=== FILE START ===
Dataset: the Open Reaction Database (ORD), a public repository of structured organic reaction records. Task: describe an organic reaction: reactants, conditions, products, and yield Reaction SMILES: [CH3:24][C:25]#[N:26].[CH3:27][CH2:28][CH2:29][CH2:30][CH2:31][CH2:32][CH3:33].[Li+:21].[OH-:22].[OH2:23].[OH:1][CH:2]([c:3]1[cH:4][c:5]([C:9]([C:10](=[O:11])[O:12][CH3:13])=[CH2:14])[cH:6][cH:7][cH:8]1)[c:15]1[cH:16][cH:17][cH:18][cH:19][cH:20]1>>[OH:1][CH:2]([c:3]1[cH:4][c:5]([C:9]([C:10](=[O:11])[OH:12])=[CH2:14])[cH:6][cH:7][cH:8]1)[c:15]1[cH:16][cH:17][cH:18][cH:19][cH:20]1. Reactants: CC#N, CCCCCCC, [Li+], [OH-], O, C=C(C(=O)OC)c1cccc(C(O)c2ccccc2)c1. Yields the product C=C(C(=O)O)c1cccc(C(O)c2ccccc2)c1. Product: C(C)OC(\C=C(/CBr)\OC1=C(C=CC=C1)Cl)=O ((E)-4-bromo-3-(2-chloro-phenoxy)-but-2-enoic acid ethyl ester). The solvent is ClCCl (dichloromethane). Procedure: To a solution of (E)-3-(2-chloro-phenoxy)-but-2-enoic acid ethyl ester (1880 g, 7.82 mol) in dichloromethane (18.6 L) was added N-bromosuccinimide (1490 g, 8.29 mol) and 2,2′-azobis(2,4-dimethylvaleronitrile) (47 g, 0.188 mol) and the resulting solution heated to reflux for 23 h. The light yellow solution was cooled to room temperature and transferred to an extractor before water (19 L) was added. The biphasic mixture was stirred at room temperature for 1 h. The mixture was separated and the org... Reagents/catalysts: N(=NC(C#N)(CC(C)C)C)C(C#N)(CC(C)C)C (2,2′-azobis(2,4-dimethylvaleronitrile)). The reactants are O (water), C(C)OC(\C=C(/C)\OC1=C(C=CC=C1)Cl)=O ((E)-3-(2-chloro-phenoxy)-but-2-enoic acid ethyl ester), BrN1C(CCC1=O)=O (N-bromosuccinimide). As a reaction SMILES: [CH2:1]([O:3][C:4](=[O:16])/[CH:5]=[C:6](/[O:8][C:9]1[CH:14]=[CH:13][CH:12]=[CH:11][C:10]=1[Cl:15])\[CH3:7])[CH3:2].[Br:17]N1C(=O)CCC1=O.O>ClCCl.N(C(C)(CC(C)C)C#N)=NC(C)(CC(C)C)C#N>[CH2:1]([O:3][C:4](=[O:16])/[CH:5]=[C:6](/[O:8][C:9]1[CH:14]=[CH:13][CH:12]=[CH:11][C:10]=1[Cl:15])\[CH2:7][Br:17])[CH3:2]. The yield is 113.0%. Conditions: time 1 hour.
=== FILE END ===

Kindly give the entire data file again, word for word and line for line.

Dataset: the Open Reaction Database (ORD), a public repository of structured organic reaction records. Task: describe an organic reaction: reactants, conditions, products, and yield Reaction SMILES: [CH3:24][C:25]#[N:26].[CH3:27][CH2:28][CH2:29][CH2:30][CH2:31][CH2:32][CH3:33].[Li+:21].[OH-:22].[OH2:23].[OH:1][CH:2]([c:3]1[cH:4][c:5]([C:9]([C:10](=[O:11])[O:12][CH3:13])=[CH2:14])[cH:6][cH:7][cH:8]1)[c:15]1[cH:16][cH:17][cH:18][cH:19][cH:20]1>>[OH:1][CH:2]([c:3]1[cH:4][c:5]([C:9]([C:10](=[O:11])[OH:12])=[CH2:14])[cH:6][cH:7][cH:8]1)[c:15]1[cH:16][cH:17][cH:18][cH:19][cH:20]1. Reactants: CC#N, CCCCCCC, [Li+], [OH-], O, C=C(C(=O)OC)c1cccc(C(O)c2ccccc2)c1. Yields the product C=C(C(=O)O)c1cccc(C(O)c2ccccc2)c1. Product: C(C)OC(\C=C(/CBr)\OC1=C(C=CC=C1)Cl)=O ((E)-4-bromo-3-(2-chloro-phenoxy)-but-2-enoic acid ethyl ester). The solvent is ClCCl (dichloromethane). Procedure: To a solution of (E)-3-(2-chloro-phenoxy)-but-2-enoic acid ethyl ester (1880 g, 7.82 mol) in dichloromethane (18.6 L) was added N-bromosuccinimide (1490 g, 8.29 mol) and 2,2′-azobis(2,4-dimethylvaleronitrile) (47 g, 0.188 mol) and the resulting solution heated to reflux for 23 h. The light yellow solution was cooled to room temperature and transferred to an extractor before water (19 L) was added. The biphasic mixture was stirred at room temperature for 1 h. The mixture was separated and the org... Reagents/catalysts: N(=NC(C#N)(CC(C)C)C)C(C#N)(CC(C)C)C (2,2′-azobis(2,4-dimethylvaleronitrile)). The reactants are O (water), C(C)OC(\C=C(/C)\OC1=C(C=CC=C1)Cl)=O ((E)-3-(2-chloro-phenoxy)-but-2-enoic acid ethyl ester), BrN1C(CCC1=O)=O (N-bromosuccinimide). As a reaction SMILES: [CH2:1]([O:3][C:4](=[O:16])/[CH:5]=[C:6](/[O:8][C:9]1[CH:14]=[CH:13][CH:12]=[CH:11][C:10]=1[Cl:15])\[CH3:7])[CH3:2].[Br:17]N1C(=O)CCC1=O.O>ClCCl.N(C(C)(CC(C)C)C#N)=NC(C)(CC(C)C)C#N>[CH2:1]([O:3][C:4](=[O:16])/[CH:5]=[C:6](/[O:8][C:9]1[CH:14]=[CH:13][CH:12]=[CH:11][C:10]=1[Cl:15])\[CH2:7][Br:17])[CH3:2]. The yield is 113.0%. Conditions: time 1 hour.